Flood Related Information & Resources
Fears that filthy water from floods could trigger a health crisis are largely unfounded in industrialized nations.
Flood water may contain dangerous bacteria from mixing with raw human sewage (particularly in urban areas), but this is unlikely to trigger disease outbreaks. There is no risk from serious infections such as typhoid and cholera in flood water in this state because these diseases are not present in the general population in Louisiana. Although harmful micro-organisms in flood water are very diluted and present a low risk, there are precautions to be aware of.
People are advised to avoid direct contact with the flood water as a precautionary measure. Children should not be allowed to play in floodwaters. The main risk of disease comes from drinking floodwater.
If you have swallowed some floodwater: You probably will not be sick at all. There is no need to seek immediate treatment. However, if you were to have diarrhea or any other gastro-intestinal illness, seek medical care.
If you have been in contact with flood water: Wading or having hands in the flood water carry a minimal risk of infection. After exposure to flood waters, wash with soap and water after getting out of the area. If contact was extensive, a shower is recommended. Simple soap is sufficient; there is no need for an antibacterial soap.
Any open wound exposed to flood water needs to be disinfected and treated appropriately.
Immunizations after exposure to flood water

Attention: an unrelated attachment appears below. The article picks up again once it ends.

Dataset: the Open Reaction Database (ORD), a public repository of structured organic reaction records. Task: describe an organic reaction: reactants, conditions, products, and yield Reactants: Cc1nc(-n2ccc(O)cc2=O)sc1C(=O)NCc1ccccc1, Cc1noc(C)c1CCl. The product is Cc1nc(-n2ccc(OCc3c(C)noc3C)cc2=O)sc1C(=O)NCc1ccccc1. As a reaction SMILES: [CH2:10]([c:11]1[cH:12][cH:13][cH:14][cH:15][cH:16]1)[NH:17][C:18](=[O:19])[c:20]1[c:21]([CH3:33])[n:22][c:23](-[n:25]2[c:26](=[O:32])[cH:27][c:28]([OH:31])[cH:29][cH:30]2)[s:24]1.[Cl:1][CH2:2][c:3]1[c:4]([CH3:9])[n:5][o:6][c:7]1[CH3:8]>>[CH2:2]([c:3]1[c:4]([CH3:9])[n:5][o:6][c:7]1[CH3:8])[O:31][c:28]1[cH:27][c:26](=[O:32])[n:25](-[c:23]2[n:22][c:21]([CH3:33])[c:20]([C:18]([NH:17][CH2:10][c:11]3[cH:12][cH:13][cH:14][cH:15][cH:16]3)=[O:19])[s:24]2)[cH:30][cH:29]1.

No special immunizations are necessary. Experience and studies from previous serious national floods demonstrate that increased risk or incidence of tetanus, typhoid fever or hepatitis A has not occurred. Recommendations for these immunizations are the same as during non-flood conditions.
Tetanus - A booster for tetanus should be given to anyone sustaining an injury (particularly lacerations and puncture wounds) that has not received a vaccination within the last 10 years, 5 years for particularly major or unclean wounds.
Flood and Mold Cleanup
- Mold Brochure, “Mold: What You Need to Know About Your Health and Your Property” (available in English, Spanish, Vietnamese and French Creole)
- Indoor Air Quality (IAQ) Education Service
- “Creating a Healthy Home: A Field Guide for Clean-up of Flooded Homes”
- A list of currently licensed ‘Mold Remediators’ can be found at the Louisiana State Licensing Board for Contractors
- EPA: What to do after a Flood - Spanish, Vietnamese
- Directory of OPH Regional Offices
Flood Safety Resources
- After the Flood
- Flood Safety Fact Sheet
- Returning Home
- Tree Removal Safety
- Avoiding Flood Damage: A Checklist for Homeowners
- Planning for Pets, Livestock and Wildlife
- Electrical Safety During a Flood
- Food and Water In An Emergency
- Septic Systems after a Flood
- Returning Home (CDC)
- Reclaim Heirlooms & Other Items after a Flood
- Salvaging Common Materials
- CDC Website
- EPA Website
- The National Institute for Occupational Safety and Health (NIOSH)
Private Water Well Safety
- Title 56 of the Louisiana State Sanitary Code - the law that applies to private water wells
- Private Water Well Information
- US Environmental Protection Agency’s “What to do after the Flood”